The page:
Mujibur Rahman, Vs. Government of Bangladesh

Mujibur Rahman, Ex-Collector of Customs


Government of Bangladesh

Supreme Court

Appellate Division



MH Rahman J

ATM Afzal J

Mustafa Kamal J

Latifur Rahman J.

Judgment : December 10th, 1992.

Lawyers :

Moinul Hoque, Advocate, instructed by Md.  Aftab Hossain, Advocate-on-Record-For A Petitioners

Aminul Huq, Attorney-General (AW Bhuiyan, Additional Attorney-General, with him) instructed by Md. Nowab Ali, Advocate-on-Record-For the Respondents.

Civil Review Petition No. 1 of 1992

(From the Judgment and order dated 17?12?1 passed by this Court in CPLA No. 292 of 1991).


                ATM Afzal J: Petitioner seeks for review of the order dated 17 December, 1991 dismissing his petition for leave to appeal No. 292 of 1991.

2. The petitioner who was a Collector of Customs and Excise at Khulna upon conviction by a Special Martial Law Court was compulsorily retired from service by notification dated 4.8.93 under Rule 4(3) (b) of the Government Servants (Discipline and Appeal) Rules, 1976, hereafter referred to as the Rules. The order was passed by the Chief Martial Law Administrator.

3. The notification was impugned before the Administrative Tribunal in Case No. 148 of 1985 which declared the notification to be void and without jurisdiction, inter alia, on the ground that the CMLA was not competent under the Rules to pass the order of compulsory retirement. The Appellate Tribunal, however, held that the legal dispensation under which the CMLA was running the country and the administration provided unlimited power to him; nothing was beyond his jurisdiction and further no court could declare his order to be without jurisdiction. Accordingly the decision of the Tribunal was set aside.

4. Leave to appeal from the Judgment of the Appellate Tribunal was refused by the impugned order.

5. It was argued at the hearing of the leave petition that the Rules and the Proclamation Order No.1 of 1982 dated 11 April, 1982 read together would show that the jurisdiction of the CMLA was completely ousted in respect of matters coming under the Rules.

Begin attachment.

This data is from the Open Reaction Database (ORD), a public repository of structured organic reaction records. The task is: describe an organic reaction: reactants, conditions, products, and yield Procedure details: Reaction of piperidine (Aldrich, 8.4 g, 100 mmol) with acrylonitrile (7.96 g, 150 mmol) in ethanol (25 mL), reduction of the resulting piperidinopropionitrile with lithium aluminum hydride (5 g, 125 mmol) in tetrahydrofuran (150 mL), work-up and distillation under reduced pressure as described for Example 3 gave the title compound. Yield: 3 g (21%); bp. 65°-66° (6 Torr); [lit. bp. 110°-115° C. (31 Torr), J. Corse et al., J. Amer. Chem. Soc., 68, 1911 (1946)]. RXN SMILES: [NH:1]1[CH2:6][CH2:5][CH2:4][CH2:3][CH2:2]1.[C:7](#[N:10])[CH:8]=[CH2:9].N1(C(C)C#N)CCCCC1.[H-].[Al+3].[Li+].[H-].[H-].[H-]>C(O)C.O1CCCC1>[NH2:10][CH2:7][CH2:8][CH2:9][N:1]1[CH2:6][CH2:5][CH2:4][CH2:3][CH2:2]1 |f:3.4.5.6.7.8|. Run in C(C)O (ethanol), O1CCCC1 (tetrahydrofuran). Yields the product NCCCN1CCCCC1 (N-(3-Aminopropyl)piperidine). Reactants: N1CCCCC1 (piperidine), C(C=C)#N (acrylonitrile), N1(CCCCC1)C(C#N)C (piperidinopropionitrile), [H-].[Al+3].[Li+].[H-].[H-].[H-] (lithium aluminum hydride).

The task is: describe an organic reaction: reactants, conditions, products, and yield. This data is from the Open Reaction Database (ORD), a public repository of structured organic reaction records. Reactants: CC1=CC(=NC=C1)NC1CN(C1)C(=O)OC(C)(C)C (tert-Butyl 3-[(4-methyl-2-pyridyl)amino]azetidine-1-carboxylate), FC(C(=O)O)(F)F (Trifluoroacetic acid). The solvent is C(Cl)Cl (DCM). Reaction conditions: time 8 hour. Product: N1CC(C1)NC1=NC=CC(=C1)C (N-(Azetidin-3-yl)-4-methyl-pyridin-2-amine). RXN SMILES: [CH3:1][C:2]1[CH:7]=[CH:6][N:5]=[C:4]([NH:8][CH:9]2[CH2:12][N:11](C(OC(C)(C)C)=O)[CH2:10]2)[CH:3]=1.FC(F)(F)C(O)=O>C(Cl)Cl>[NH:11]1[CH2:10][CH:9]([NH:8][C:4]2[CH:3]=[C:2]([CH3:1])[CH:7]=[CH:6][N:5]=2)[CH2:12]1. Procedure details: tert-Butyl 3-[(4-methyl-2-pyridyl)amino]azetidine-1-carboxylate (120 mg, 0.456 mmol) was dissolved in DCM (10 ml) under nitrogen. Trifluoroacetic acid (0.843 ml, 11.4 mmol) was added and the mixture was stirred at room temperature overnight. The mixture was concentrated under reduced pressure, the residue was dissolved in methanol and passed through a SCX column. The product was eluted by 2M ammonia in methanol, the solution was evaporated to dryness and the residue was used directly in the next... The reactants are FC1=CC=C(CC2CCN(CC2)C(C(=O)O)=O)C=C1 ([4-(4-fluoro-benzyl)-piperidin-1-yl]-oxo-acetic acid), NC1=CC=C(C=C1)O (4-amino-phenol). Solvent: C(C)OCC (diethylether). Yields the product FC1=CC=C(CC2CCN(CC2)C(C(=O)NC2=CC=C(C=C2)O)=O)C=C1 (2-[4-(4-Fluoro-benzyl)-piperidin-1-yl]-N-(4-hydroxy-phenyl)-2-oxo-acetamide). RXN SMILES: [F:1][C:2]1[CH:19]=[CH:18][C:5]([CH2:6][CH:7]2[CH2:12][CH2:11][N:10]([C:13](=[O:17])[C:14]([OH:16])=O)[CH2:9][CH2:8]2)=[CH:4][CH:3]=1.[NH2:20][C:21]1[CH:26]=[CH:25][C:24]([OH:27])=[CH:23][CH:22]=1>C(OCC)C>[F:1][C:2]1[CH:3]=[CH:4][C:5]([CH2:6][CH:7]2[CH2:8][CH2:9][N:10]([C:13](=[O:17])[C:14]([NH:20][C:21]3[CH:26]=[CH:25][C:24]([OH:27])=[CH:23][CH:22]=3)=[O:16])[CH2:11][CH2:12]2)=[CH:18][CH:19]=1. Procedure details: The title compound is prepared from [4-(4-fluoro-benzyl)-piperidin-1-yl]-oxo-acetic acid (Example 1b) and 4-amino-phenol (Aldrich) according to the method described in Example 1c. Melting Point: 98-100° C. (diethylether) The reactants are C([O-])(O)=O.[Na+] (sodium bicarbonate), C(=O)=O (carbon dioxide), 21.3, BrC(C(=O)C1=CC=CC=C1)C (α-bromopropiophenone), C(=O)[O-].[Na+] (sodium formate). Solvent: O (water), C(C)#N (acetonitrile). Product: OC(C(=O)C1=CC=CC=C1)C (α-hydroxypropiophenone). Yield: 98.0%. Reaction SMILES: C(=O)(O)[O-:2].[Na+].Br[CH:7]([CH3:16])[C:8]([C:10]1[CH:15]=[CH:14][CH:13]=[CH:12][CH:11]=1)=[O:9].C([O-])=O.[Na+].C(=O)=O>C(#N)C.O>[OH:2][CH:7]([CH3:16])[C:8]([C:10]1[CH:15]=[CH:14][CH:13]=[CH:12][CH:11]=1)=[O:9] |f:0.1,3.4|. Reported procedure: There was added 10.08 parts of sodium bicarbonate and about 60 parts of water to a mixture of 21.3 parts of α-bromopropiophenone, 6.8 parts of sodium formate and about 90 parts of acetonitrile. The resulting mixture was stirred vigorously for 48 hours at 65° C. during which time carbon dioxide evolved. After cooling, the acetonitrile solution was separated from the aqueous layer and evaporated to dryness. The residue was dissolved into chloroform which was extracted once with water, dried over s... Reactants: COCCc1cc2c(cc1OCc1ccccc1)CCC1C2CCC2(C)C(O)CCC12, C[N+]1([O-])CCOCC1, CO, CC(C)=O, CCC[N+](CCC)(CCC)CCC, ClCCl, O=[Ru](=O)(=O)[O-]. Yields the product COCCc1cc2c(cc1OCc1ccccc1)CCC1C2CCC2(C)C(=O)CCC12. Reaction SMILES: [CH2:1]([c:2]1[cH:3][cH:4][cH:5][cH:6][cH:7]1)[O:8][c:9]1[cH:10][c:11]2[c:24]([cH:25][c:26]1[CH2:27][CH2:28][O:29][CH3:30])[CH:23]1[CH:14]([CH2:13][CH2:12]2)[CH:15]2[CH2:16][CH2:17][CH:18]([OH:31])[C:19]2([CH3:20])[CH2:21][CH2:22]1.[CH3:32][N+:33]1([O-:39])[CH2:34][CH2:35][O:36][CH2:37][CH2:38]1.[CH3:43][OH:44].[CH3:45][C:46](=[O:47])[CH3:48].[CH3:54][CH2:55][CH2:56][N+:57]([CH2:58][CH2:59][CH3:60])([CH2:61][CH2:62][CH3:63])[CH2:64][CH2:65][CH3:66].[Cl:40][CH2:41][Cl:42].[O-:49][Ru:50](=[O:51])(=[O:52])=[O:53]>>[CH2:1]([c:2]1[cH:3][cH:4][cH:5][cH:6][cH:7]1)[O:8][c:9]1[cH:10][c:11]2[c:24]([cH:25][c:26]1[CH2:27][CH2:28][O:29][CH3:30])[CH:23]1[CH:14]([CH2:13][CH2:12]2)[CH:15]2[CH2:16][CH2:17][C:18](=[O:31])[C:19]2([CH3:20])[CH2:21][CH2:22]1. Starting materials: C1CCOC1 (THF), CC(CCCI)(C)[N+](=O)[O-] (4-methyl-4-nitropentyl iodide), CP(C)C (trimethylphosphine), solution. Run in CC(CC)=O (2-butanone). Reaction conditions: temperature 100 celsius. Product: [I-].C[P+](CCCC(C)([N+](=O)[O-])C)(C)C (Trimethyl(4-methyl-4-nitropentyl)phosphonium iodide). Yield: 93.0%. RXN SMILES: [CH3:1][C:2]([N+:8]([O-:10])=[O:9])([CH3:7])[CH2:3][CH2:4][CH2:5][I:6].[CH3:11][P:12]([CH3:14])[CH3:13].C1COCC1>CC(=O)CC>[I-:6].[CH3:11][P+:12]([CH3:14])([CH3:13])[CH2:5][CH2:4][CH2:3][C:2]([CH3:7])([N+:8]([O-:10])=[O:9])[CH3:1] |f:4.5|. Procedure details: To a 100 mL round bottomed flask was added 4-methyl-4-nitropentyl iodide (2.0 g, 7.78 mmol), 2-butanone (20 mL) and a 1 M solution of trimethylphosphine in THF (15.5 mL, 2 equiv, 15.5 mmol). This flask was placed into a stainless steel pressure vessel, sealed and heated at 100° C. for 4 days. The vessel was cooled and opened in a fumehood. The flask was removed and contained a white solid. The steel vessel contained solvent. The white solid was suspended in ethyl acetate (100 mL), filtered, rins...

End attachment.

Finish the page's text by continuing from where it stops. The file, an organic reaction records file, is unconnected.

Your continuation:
6. In rejecting the said contention, it was inter alia, held that “Mr. Ahmed (learned Advocate for the petitioner) has not been able to show any authority for the proposition that in such circumstances an order passed by the delegator instead of the delegatee will be wholly without jurisdiction, more so, when 11cdclevator wields absolute power and the delegate in his nominee.”

7. Mr. Moinul Huq, learned Advocate for the petitioner, now submits that a relevant authority, i.e. a Full Bench decision in the case of Mrs. Jamila Multalib Ys. Bangladesh reported in 1 BCR (1981) RCD page 91, which has laid down that once the delegator has abdicated himself wholly of his powers the same can no longer be shared with the delegatee unless the authority of the delegatee is cancelled and it is duly published in the official gazette, escaped the notice of the learned Advocate concerned and so it could not be placed for consideration at the leave stage. He, therefore, prays for review of the impugned order upon consideration of the said decision.

8. We have considered the decision of the Full Bench and thought it advisable not to express any opinion as to the soundness of the proposition laid down therein in that the facts of the present case tire so much materially different that the said proposition has no bearing at all in this case. It may, however, be necessary to examine the said decision on an appropriate occasion.

9. In the Full Bench Case, the Government in exercise of its powers under section 3 of the Emergency Powers Ordinance 1974 (Ord. No. XXVII of 1974) directed that the powers conferred upon the Government under sub?rule (1)(a)(d)(c)(f) and (g), sub?rules (4) and (5) of Rule 5 of the Emergency Powers Rules 1975 may be exercised “also by a District Magistrate and an Additional District Magistrate ……………”. The detention order was passed by the Additional District Magistrate and at a later stage he decided that the order should be rescinded and accordingly he made a recommendation to the Government for release of the detenu. TheGovernment, however, in the meantime itself passed an order maintaining the detention. The question referred to the Full Bench was in these terms:

“the functions which have been delegated to the delegatee cannot be shared by the delegator and if the delegatee has acted in the delegated share interference by the delegator will be illegal.”

The answer was given in the affirmative.

10. In the present case, there is no delegation of authority in that sense by one to the other under the provisions of a Statute. Here the law?giver, namely, the CMLA who is the source of all authority, directs that the President will perform certain functions as assigned to him “by me.” Having regard to the comprehensive nature of the Proclamation dated 24 March, 1982 nothing could be beyond the CMLA. Indeed, here the question falls to be determined more on consideration of jurisdiction rather than on delegation of power. The CMLA did not lack any authority to pass any order and further under the Constitution (Seventh Amendment) Act, 1986 all orders, etc. of the CMLA made or purported to have been 4nade in exercise or purported exercise of the powers derived from the Proclamations shall be deemed to have been validly made and shall not be questioned in or before any Court on any ground whatsoever,

The petition is dismissed.


Source : 45 DLR (AD) (1993) 98